Monkeypox – a quick guide

Learn more about Monkeypox and its symptoms
You have likely heard and seen news by now regarding an outbreak of a virus called Monkeypox virus (MPV). This guide covers symptoms, what we know about transmission so far and images to help you identify a Monkeypox rash.

You have likely heard and seen the news by now regarding an outbreak of a virus called monkeypox virus (MPV). Information is still being gathered and although case numbers are quite small, we have already taken measures to protect patients and staff at the clinic and our team thought it would be helpful to provide a quick guide to our patients, who might be sifting through a lot of true and incorrect information on this virus.

How we have responded

We have reviewed our infection control and PPE policies – both are fit for the purpose of protecting staff and patients from monkeypox. We have created testing and treatment pathways for patients concerned about contact or symptoms and liaised with relevant NHS departments on those patients’ behalf.

What are the symptoms of MPV?

The most common presentation of Monkeypox Virus is a fever followed by a rash, usually beginning on the face or the genital area, and spreading to other parts of the body. You may also have new lumps appear in the neck, groin and under the arm (lymphadenopathy) and intense headaches. As this is a viral infection, you might feel fatigued/malaise, back pain and generalised aches and pains.

What does the Monkeypox virus rash look like?

The rash changes and goes through different stages before finally forming a scab which later falls off. These photos give a good indication of how the rash develops.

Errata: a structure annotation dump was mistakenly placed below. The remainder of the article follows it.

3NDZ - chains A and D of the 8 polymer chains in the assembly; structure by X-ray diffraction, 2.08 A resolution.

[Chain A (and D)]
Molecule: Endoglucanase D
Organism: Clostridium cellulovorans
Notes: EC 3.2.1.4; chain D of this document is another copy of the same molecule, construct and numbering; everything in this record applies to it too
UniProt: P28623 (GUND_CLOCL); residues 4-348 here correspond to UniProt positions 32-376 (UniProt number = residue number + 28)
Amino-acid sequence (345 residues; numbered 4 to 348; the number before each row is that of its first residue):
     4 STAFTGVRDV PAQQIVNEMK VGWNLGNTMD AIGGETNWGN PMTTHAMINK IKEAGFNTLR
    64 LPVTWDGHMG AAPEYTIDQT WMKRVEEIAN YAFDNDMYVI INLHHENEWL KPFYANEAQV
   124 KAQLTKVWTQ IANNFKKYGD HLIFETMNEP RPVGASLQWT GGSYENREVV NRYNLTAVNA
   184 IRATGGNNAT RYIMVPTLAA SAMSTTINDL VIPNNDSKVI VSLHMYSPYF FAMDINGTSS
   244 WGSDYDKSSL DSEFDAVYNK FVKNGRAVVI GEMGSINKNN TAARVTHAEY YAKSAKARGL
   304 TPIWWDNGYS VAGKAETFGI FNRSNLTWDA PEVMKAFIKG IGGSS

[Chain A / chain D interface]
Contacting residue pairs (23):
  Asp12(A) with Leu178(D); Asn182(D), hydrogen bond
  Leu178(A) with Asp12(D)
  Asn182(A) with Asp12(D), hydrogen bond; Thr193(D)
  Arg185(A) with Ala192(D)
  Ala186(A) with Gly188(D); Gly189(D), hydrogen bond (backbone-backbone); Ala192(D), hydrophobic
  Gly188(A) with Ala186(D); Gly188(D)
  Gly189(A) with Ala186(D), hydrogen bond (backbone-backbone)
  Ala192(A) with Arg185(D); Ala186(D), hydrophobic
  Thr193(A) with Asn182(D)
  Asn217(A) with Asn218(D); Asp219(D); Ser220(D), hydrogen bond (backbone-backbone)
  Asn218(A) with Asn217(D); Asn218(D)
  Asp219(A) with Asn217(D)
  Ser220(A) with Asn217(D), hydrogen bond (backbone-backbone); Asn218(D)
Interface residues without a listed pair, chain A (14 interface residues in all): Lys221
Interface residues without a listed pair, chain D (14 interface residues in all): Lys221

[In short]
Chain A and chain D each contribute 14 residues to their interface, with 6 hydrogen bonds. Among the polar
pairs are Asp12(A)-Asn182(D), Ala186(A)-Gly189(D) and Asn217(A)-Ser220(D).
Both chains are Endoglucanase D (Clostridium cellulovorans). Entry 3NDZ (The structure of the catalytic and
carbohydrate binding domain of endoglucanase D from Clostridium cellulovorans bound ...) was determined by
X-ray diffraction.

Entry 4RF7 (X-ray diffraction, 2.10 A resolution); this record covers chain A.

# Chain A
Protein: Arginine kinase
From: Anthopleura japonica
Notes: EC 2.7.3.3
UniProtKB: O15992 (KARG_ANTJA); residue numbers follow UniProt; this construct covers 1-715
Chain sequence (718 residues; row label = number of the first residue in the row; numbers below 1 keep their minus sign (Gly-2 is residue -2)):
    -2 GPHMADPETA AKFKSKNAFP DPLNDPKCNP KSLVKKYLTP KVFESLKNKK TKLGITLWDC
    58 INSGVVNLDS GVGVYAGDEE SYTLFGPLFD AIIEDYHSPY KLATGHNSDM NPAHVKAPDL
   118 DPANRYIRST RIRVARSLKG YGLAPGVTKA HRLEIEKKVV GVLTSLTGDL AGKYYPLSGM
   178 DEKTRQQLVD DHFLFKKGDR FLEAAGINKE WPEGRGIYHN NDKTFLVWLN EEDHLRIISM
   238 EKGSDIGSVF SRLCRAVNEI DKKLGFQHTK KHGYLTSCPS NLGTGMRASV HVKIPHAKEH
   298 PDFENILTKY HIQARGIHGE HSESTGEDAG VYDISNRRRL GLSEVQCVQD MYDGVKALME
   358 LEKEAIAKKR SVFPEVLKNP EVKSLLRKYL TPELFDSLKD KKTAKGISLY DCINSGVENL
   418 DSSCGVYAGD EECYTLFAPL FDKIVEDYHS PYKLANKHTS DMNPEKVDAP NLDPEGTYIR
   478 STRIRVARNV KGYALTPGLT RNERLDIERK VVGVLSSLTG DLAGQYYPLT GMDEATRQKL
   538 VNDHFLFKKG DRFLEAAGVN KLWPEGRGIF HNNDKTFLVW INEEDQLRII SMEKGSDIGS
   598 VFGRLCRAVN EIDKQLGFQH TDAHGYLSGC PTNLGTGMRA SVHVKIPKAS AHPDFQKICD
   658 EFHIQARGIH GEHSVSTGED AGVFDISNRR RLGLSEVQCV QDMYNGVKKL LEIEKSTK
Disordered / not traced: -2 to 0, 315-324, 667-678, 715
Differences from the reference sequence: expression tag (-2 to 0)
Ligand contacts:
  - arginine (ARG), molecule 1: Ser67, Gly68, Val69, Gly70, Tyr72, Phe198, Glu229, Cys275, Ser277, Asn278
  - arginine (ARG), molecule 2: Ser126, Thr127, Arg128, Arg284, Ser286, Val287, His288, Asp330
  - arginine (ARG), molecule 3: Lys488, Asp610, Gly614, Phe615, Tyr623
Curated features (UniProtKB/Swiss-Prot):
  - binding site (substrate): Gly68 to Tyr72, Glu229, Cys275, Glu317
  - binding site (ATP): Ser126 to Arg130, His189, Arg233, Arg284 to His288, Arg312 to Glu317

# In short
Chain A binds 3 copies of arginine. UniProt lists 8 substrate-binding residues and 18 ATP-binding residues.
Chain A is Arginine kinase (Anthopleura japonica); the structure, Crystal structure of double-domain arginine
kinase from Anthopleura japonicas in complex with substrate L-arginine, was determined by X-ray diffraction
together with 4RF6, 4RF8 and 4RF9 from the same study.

Monkeypox Rash


When do symptoms begin after exposure?

The symptoms appear to begin 5-21 days (average 6-16 days) after exposure and usually begin with fever, headache and fatigue before a rash begins to develop.

How is Monkeypox spread?

The spread may occur when a person comes into close contact with an animal (rodents are believed to be the primary animal reservoir for transmission to humans but monkeypox is not found in UK rodents at present), human, or materials contaminated with the virus.

The virus enters the body through broken skin (even if not visible), the respiratory tract, or the mucous membranes (eyes, nose, or mouth). Person-to-person spread may occur through:

  • direct contact with monkeypox skin lesions or scabs
  • contact with clothing or linens (such as bedding or towels) used by an infected person
  • or through respiratory transmissions, such as coughing or sneezing of an individual with a monkeypox rash.

How can I protect myself from Monkeypox infection?

  • Be aware of the signs and symptoms
  • Avoid unprotected casual sex
  • Consider wearing a mask in crowded public areas as coughs and sneezes can transmit the virus
  • Continue to sanitise your hands regularly

Should I isolate myself if I think I have Monkeypox?

You should first seek medical attention and testing. If you have clear Monkeypox symptoms or test positive for Monkeypox, isolation is required. The information on this continues to develop but the NHS is currently advising 21 days of isolation for positive cases.

What is the treatment for Monkeypox?

Treatment for monkeypox is mainly supportive. The illness is usually mild and most of those infected will recover within a few weeks without treatment. However, where treatment is needed, specialised NHS departments will be able to help and we will be able to direct you accordingly.

Can you help?

If you need us, we are here and will support you and direct you as necessary. Please call 020 7323 1023 if you are concerned about contact or symptoms.

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